By Kendra Roehl
There’s nothing like writing a book on friendship to make you realize how often you’ve fallen short in some of your closest relationships. Instead of berating myself, I’m determined to do better.
When I observe my kids and their friends, I realize how much I want good friendships for them as they journey through life. Yet friendship skills aren’t something we all come by naturally. Where do we even begin to tell them about what’s important?
I decided to sit down and write out the five top things I want my kids to know so they can have great friendships throughout their lives. One evening around the dinner table we discussed these five habits and shared examples of times we’ve succeeded and failed in our friendships.
5 Friendship Habits I’m Teaching My Kids
- Believe the best.
We encounter many challenging circumstances throughout our lives, and unfortunately, some of those difficulties can ruin even the best of friendships. Thinking negatively about our friends without really knowing their motives and intentions can kill a friendship so quickly!
If our default is to believe the best about our friends, it will change our perspective on our friendships and how we approach our friends. (And, whenever we aren’t sure about another’s intentions, we can ask instead of trying to guess!)
- Be your friend’s biggest cheerleader.
Competition is all around us. Although that can be a good thing, we don’t need to be in competition with our friends.
There’s already enough negativity affecting how we feel about ourselves. That’s why being our friend’s cheerleader and being intentional to support their goals and dreams (just as they support yours) is so important.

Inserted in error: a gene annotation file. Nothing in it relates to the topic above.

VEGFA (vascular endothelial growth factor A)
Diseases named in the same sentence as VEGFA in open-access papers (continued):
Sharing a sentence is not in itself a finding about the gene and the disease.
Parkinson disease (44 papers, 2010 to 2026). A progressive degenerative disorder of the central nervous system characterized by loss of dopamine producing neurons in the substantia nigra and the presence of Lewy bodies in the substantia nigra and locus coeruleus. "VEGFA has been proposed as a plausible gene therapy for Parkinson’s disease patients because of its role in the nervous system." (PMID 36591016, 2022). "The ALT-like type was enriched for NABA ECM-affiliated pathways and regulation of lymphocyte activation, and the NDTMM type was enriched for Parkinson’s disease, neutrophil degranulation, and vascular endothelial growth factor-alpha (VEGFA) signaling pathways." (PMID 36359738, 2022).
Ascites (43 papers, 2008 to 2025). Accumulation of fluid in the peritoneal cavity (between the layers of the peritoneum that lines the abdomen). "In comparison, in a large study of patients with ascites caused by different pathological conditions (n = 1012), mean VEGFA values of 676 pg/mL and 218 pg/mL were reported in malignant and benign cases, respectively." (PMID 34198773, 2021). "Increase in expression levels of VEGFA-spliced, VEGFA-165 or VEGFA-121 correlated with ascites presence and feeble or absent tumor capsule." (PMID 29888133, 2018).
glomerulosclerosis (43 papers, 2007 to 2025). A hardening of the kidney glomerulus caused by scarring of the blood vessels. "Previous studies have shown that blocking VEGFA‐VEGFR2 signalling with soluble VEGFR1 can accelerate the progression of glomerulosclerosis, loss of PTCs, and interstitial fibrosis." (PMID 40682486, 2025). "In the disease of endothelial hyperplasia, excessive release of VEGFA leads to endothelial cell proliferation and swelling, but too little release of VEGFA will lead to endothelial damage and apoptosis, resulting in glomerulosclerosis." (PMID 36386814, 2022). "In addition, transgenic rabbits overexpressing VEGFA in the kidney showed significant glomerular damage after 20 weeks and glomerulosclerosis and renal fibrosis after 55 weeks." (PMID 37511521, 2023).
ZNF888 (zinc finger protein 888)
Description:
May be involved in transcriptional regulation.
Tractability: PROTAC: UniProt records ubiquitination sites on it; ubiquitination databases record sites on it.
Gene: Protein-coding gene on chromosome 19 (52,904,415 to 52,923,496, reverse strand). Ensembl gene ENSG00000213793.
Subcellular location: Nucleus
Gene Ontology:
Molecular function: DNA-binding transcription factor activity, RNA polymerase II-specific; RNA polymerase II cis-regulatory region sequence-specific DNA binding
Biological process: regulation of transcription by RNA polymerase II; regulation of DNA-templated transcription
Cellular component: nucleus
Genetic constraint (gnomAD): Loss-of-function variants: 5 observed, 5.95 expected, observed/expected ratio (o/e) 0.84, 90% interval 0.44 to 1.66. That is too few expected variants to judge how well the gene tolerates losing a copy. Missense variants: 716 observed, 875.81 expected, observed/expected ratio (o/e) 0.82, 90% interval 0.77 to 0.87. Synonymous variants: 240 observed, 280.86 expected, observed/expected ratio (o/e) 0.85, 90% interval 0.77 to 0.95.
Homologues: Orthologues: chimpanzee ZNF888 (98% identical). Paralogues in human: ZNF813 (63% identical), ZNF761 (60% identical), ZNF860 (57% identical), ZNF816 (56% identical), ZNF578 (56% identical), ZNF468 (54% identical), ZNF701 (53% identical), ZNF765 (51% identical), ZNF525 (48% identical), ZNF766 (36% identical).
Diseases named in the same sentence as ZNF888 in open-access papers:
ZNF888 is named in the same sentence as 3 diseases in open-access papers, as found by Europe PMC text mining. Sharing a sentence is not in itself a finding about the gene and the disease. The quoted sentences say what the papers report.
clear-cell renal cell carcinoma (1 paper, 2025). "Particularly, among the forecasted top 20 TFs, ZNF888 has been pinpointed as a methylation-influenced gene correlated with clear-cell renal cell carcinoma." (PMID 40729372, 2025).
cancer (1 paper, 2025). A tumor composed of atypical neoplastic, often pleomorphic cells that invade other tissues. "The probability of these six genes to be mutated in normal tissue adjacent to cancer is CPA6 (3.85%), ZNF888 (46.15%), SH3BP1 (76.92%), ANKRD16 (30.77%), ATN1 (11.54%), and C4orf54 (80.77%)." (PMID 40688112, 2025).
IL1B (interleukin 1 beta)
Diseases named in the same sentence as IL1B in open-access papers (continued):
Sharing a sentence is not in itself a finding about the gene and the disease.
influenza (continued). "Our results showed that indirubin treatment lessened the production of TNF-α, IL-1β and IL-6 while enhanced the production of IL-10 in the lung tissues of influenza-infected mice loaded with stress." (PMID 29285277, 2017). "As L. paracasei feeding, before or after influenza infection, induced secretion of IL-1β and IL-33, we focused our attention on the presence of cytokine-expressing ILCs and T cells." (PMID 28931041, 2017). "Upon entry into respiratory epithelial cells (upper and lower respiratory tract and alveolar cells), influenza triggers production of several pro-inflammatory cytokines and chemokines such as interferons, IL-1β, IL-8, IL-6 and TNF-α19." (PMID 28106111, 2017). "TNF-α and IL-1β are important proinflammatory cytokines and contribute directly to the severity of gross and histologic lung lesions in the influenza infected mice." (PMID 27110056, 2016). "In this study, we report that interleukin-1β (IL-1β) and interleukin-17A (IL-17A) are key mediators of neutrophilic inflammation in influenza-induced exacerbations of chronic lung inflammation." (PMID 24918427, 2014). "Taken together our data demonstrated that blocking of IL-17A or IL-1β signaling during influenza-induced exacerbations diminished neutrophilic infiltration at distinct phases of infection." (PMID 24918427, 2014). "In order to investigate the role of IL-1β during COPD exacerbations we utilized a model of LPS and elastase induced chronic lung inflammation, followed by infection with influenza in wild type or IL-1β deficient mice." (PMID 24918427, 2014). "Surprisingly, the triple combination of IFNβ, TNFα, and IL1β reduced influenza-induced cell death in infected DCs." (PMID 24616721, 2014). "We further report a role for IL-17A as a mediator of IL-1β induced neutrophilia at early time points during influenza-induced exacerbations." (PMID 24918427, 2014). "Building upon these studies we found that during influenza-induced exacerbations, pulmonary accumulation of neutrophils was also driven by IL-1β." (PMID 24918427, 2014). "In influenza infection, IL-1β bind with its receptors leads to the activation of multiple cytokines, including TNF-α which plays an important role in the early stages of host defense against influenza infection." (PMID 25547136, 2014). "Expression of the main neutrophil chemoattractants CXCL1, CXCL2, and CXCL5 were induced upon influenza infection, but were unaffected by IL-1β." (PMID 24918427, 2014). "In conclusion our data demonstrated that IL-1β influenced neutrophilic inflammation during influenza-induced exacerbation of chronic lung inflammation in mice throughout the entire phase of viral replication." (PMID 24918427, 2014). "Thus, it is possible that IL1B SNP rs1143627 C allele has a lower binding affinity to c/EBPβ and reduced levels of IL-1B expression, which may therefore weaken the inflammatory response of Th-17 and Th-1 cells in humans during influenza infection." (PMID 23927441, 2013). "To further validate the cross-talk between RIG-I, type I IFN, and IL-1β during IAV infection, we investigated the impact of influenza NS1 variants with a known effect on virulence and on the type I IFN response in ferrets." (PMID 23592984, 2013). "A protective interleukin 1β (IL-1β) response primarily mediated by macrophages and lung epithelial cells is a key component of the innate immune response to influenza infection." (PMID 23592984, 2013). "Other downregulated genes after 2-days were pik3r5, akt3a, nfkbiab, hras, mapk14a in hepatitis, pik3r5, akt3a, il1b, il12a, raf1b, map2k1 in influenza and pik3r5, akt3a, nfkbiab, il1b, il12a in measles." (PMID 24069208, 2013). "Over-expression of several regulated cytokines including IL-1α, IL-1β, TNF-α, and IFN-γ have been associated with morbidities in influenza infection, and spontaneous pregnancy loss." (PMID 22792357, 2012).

- Forgive often.
No one is perfect. We all will have times when we need to forgive our friends and other times where we need to ask forgiveness for ourselves. Being in the habit of apologizing and accepting other people’s apologies is vital to long-lasting friendships.
- Be a trustworthy friend.
We all have seen or heard someone talk badly about another person behind their back. One of the most important traits of friendship is being a trustworthy friend. This means not cutting down, gossiping, or talking about your friend behind their back. Our friends will know they can depend on us if we are trustworthy.
- Love well.
When in doubt, love well. As often as you can, choose to act and speak from a place of love.
Friendships should be fun. Some of our favorite memories and life experiences will be ones we have with our friends. Yes, there will be challenges in friendship, but if we incorporate these five habits, they will help us keep our friendships for the long haul of life.
As Ecclesiastes 4:9-10 (NLT) reminds us:
We were made to have close friendships with others. The journey of life will be so much better with good friends. Learning what’s important to having healthy friendships early on in life will help us build strong friendships, ones that will last.
Wife Step: Talk with your spouse and kids about the qualities that make for good friends. What are some rules you come up with beyond the five listed above that are important for your family when it comes to navigating friendship?
Do it afraid. Kendra Roehl has sought to live out that advice as a social worker, foster parent, mother of five, public speaker and author. Kendra and her husband have become well-known advocates for foster care, taking in over 20 children in six years, and adopting three of them. She continues to care for others on their journeys as a frequent speaker, a founder of The Ruth Experience and an author of several books, including the One Year Daily Acts of Friendship: 365 Days to Finding, Keeping, and Loving Your Friends. You can find her on Instagram and Facebook @theruthexperience